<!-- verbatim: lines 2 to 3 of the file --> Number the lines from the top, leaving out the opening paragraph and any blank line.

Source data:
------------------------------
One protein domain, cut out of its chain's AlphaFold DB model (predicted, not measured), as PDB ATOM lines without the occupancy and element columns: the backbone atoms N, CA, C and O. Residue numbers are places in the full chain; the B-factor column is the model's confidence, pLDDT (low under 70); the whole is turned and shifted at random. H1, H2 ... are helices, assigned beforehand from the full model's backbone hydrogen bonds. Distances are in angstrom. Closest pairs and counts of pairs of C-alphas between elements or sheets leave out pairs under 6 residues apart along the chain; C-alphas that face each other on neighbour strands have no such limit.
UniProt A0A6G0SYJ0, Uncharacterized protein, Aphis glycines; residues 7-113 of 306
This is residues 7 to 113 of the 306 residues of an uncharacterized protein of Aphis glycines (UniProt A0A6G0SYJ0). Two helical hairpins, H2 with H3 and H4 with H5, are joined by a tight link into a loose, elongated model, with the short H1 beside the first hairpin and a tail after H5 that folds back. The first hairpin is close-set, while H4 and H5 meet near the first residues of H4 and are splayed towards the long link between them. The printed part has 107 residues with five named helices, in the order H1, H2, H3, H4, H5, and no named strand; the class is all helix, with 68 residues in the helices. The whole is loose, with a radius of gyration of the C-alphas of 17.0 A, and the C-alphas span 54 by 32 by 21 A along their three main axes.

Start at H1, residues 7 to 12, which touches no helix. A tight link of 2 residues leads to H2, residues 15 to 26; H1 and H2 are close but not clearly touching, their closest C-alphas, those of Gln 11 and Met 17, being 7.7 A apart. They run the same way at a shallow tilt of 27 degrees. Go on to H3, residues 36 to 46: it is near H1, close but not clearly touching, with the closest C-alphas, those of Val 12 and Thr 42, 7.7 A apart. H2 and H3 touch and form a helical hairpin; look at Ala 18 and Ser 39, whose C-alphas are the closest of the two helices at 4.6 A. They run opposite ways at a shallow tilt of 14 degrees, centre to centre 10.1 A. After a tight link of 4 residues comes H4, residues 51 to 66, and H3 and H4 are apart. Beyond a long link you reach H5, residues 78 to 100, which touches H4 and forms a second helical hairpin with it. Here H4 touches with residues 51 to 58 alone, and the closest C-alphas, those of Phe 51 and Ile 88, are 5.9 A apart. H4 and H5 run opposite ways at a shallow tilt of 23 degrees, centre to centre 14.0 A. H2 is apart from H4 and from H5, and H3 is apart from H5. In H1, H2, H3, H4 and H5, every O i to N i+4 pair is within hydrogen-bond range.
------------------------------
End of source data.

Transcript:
This is residues 7 to 113 of the 306 residues of an uncharacterized protein of Aphis glycines (UniProt A0A6G0SYJ0). Two helical hairpins, H2 with H3 and H4 with H5, are joined by a tight link into a loose, elongated model, with the short H1 beside the first hairpin and a tail after H5 that folds back. The first hairpin is close-set, while H4 and H5 meet near the first residues of H4 and are splayed towards the long link between them. The printed part has 107 residues with five named helices, in the order H1, H2, H3, H4, H5, and no named strand; the class is all helix, with 68 residues in the helices. The whole is loose, with a radius of gyration of the C-alphas of 17.0 A, and the C-alphas span 54 by 32 by 21 A along their three main axes.

Start at H1, residues 7 to 12, which touches no helix. A tight link of 2 residues leads to H2, residues 15 to 26; H1 and H2 are close but not clearly touching, their closest C-alphas, those of Gln 11 and Met 17, being 7.7 A apart. They run the same way at a shallow tilt of 27 degrees. Go on to H3, residues 36 to 46: it is near H1, close but not clearly touching, with the closest C-alphas, those of Val 12 and Thr 42, 7.7 A apart. H2 and H3 touch and form a helical hairpin; look at Ala 18 and Ser 39, whose C-alphas are the closest of the two helices at 4.6 A. They run opposite ways at a shallow tilt of 14 degrees, centre to centre 10.1 A. After a tight link of 4 residues comes H4, residues 51 to 66, and H3 and H4 are apart. Beyond a long link you reach H5, residues 78 to 100, which touches H4 and forms a second helical hairpin with it. Here H4 touches with residues 51 to 58 alone, and the closest C-alphas, those of Phe 51 and Ile 88, are 5.9 A apart. H4 and H5 run opposite ways at a shallow tilt of 23 degrees, centre to centre 14.0 A. H2 is apart from H4 and from H5, and H3 is apart from H5. In H1, H2, H3, H4 and H5, every O i to N i+4 pair is within hydrogen-bond range.